Our last official row of the semester was The Story of Ping. We worked on this book the weeks of November 3rd and 10th. Now, I can't say it was a disappointment because we always manage to have fun and accomplish a lot of hands on learning with our Five In A Row titles. However, I have extremely fond and sentimental memories of this book from my own childhood, but Emma did not share my enthusiasm for the story. At all. Not a favorite of hers. I don't really know why? She hated that Ping got "spanked" and lost from his family. Nothing appealed to her about the book, so we did not end up reading it every day. That's okay. It still served as a springboard for other things.
We did a fun math sheet with Bingo markers to calculate how many members are in Ping's family. We also used some downloads from Homeschool Share and a FIAR Fold and Learn to make some pages for our scrapbook. I accidentally erased some pictures from my memory card from this row, so I don't have much to actually show.
Since ducks are buoyant, we conducted a "sink or float" science experiment. We gathered assorted household items and predicted if they would sink or float. Then, we tested our theories and graphed the actual results. The graphing exercise was great practice. We also then categorized our items into various categories....those that sink, those that float, those we guessed correctly, those we guessed incorrectly, etc. She really enjoyed this.
Ducks are also waterproof, thanks to a special oil glad that secretes an oil they distribute when they preen their feathers. We demonstrated this theory by painting a card stock duck with oil, then spraying it with water. Waterproof!
The one redeeming thing about this book was our in depth study of ducks. She LOVES animals, and was endlessly interested in the duck theme. We found TONS of non-fiction books at the library to read, as well as a basket of fun literature....Happy Birthday Dear Duck, Daisy Comes Home, and many more. We will continue to study ducks when we row Make Way For Ducklings this spring. I thought I would have to wait several months to space these two books apart, but she has already asked a few times when we are going to do the next duck book, so that's great!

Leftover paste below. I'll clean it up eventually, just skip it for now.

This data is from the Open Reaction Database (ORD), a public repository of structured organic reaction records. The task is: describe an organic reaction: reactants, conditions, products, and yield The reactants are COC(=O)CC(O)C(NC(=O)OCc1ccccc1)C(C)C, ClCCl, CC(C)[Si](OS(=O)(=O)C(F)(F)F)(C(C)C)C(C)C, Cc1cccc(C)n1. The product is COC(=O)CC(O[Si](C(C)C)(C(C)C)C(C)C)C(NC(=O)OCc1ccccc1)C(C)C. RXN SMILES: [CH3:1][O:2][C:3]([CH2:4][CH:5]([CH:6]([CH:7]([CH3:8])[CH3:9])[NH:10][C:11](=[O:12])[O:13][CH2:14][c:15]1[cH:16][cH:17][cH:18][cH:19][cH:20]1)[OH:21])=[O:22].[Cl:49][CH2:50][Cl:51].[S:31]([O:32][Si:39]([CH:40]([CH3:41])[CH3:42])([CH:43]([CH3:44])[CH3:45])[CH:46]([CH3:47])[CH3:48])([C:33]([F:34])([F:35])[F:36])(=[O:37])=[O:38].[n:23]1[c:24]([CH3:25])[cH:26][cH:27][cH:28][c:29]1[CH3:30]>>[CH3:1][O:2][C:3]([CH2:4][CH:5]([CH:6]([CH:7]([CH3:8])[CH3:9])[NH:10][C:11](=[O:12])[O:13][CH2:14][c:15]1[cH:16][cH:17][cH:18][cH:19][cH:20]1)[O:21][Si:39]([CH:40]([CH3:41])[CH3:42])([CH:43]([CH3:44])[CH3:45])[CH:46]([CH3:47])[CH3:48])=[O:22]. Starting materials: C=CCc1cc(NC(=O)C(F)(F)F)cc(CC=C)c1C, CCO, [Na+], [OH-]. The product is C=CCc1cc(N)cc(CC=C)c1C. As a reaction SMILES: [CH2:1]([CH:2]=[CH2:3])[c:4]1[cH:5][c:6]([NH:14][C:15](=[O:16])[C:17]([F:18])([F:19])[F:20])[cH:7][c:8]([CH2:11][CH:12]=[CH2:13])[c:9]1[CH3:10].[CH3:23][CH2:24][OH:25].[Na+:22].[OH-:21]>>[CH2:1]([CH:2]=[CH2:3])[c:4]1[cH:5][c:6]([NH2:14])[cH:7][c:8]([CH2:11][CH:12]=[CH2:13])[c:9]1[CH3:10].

Our library had several early elementary level books about China. It was quite interesting to learn about the culture and traditions of little girls in China. We also prayed for the spread of the Gospel there and had some sweet heart to heart talks about what freedom of religion looks like in the US. I'm often humbled by the sweetness and innocence of children and their viewpoints. Some of the questions she asked and prayers she offered were really memorable.
There were a few things that fell by the wayside....we never went out for Chinese food and we didn't make our own egg rolls. I also had some cute Chinese crafts that we did not do. We had out of town company during the first week of this row, and a field trip day during the second. Since there were a few things we did not get to, I thought about extending our study by a few extra days, but she was ready to move on, and due to her lack of interest I felt okay about closing the book on this one. I wish she would have been more excited about the story, but we still managed to have a good time and learn some valuable things.
I can't believe we finished our first semester already. So far we have rowed:
Night of the Moonjellies
Harold and the Purple Crayon
How to Make An Apple Pie and See the World
The Rag Coat
The Story of Ping
The Little Red Lighthouse and the Great Gray Bridge
I'm excited about the progress we have made, and have BIG plans for more titles this spring!